(Figure 1) illustrates the data set of Sb measurements in 23 studies during the period from 1962 to 2020.

    Figure 1. Data on Sb content in “normal” prostate tissue reported from 1962 to 2020.
    Figure 1.


    The range of means of Sb mass fractions reported in the literature for “normal” prostatic tissue varies widely from 0.0066 mg/kg 45 to <2.9 mg/kg 40 with median of means 0.0085 mg/kg wet tissue (Table 1). The maximal value of mean Sb mass fraction reported 40 was 341 times higher the median of Sb mass fraction means and at least one order of magnitude higher than all other published means. Thus, value <2.9 mg/kg 40 can be excluded. However, without this result range of means of Sb mass fractions for “normal” prostatic tissue remains very wide from 0.0066 mg/kg 45 to 0.071 mg/kg 28 with median of means 0.0085 mg/kg wet tissue and Mmax/Mmin ratio approximately 11 (Table 1).

    This variability of reported mean values can be explained a priori by a dependence of Sb content on many factors, including analytical method imperfections, differences in “normal” prostate definitions, possible non-homogeneous distribution of Sb levels throughout the prostate gland volume, age, ethnicity, diet, smoking, alcohol intake, consuming supplemental trace elements, and others. Not all these factors were strictly controlled in the cited studies. For example, in some studies the “normal” prostate means a gland of an apparently healthy man who had died suddenly, but without any morphological confirmation of “normality” of his prostatic tissue. In other studies the “normal” prostate means a non-cancerous prostate (but hyperplastic and inflamed glands were included) and even a visually normal prostatic tissue adjacent to a prostatic malignant tumor. Some researchers used as the “normal” prostate the glands of patients who died from acute and chronic non-prostatic diseases including subjects who had suffered from prolonged wasting illnesses. In some studies whole glands were used for the investigation while in others the Sb content was measured in pieces of the prostate. Therefore published data allowed us to estimate the effect of only some different factors on Sb content in “normal” prostate tissue.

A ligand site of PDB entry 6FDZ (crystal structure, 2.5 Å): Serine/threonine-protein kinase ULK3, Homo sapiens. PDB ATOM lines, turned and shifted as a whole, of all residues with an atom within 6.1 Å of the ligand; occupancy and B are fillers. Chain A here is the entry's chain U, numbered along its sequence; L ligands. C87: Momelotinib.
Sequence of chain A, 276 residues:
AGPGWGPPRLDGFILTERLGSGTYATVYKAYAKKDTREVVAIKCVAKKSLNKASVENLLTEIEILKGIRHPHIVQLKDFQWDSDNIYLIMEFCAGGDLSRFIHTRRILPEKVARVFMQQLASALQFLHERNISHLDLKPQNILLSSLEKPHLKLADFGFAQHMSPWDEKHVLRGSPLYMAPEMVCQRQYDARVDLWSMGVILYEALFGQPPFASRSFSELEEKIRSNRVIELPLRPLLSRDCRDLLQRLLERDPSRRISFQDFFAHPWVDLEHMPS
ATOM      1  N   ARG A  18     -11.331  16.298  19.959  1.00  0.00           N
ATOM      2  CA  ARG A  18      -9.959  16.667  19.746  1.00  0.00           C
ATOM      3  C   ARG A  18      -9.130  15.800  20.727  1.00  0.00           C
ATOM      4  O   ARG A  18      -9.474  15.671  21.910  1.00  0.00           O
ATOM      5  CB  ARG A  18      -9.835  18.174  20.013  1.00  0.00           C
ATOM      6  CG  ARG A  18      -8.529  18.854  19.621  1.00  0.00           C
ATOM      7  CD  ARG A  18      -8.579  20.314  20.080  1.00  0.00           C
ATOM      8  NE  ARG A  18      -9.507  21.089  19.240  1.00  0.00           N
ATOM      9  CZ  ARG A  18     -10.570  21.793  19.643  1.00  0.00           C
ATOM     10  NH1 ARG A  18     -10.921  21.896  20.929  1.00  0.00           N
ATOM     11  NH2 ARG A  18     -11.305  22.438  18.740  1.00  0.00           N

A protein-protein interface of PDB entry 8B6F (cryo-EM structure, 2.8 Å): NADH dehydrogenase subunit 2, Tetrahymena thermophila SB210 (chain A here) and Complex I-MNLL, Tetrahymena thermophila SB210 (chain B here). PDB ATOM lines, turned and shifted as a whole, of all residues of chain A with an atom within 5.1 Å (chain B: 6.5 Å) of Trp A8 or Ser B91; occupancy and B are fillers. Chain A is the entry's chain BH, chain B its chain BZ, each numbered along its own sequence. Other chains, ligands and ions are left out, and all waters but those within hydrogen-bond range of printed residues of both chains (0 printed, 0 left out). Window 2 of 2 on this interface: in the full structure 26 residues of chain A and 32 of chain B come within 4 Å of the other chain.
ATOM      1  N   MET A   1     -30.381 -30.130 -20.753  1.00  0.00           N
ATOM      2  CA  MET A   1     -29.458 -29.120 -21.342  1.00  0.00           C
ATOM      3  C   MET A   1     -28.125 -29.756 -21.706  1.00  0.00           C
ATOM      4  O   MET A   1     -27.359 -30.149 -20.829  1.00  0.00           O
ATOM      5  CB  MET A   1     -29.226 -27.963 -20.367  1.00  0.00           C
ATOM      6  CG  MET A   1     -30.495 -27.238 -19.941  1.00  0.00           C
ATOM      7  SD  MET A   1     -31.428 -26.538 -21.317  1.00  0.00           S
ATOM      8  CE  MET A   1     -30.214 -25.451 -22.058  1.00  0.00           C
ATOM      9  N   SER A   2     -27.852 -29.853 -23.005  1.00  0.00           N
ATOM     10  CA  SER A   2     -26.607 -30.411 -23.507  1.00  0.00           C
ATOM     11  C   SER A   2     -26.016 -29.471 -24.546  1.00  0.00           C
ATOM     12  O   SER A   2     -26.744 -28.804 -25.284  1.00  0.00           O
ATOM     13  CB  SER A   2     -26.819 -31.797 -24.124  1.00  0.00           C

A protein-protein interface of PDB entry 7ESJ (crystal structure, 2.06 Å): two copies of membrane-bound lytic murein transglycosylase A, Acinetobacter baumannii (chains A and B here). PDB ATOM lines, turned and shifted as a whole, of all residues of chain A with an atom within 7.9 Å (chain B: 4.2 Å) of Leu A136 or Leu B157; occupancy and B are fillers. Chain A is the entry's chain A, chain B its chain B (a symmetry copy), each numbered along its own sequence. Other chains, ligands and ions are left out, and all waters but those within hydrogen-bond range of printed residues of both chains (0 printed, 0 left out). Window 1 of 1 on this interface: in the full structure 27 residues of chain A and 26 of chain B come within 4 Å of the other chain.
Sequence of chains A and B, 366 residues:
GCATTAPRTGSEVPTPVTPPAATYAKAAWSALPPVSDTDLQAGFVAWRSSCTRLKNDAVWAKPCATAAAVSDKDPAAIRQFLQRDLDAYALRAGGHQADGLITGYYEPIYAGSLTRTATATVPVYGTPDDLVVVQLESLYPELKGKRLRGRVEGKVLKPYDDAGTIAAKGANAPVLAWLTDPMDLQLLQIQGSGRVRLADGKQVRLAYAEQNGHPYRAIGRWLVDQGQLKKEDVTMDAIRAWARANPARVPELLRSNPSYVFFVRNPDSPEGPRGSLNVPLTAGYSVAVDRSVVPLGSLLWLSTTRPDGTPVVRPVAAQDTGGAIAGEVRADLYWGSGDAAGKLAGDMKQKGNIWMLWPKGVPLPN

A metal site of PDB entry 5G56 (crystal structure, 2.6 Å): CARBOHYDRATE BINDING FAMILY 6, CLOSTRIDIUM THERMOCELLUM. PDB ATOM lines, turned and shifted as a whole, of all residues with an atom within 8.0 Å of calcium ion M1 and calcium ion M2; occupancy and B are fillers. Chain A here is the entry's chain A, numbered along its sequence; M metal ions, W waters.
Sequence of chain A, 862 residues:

Analytical Method

    The trend line of Sb content data in “normal” prostate (Figure 1) showed that an improvement of analytical technologies during last 50 years impacted significantly on the mean and variability of reported values. In our opinion, the leading cause of inter-observer variability was an insufficient sensitivity of analytical techniques and a lack of quality control of results in old studies published in 60s.

    In one reported paper such destructive analytical method as ICP-MS was used. This method requires acid digestion of the samples at a high temperature. There is evidence that use of this treatment causes some quantities of TEs to be lost 36, 62, 63. On the other hand, the Sb content of chemicals used for acid digestion can contaminate the prostate samples. Thus, when using destructive analytical methods it is necessary to allow for the losses of TEs, for example when there is complete acid digestion of the sample. Then there are contaminations by TEs during sample decomposition, which require addition of some chemicals. It is possible to avoid these problems by using non-destructive methods, such as NAA, which allow to quantify Sb content in “normal” prostate without acid digestion. Moreover, a good agreement between results obtained by both NAA and ICPMS methods under a strong quality control 9, 11, 14, 26, 45, 47, 49, 50, 51, 52, 53, 54 shoved that in case of Sb it is possible to avoid uncertainties connected with acid digestion. It is, therefore, reasonable to conclude that the quality control of results is very important factor for using the Sb content in prostatic tissue as biomarkers.


    In a few studies which used the comparison of different age groups or the Pearson’s coefficient of correlation between age and Sb content in prostate tissue it was not found a significant changes in Sb content with increasing age 7, 13, 14, 42, 44, 45, 49. These findings allowed us to conclude that the Sb content in “normal” prostates does not depend on age.

    Androgen-Independence of Prostatic Sb Levels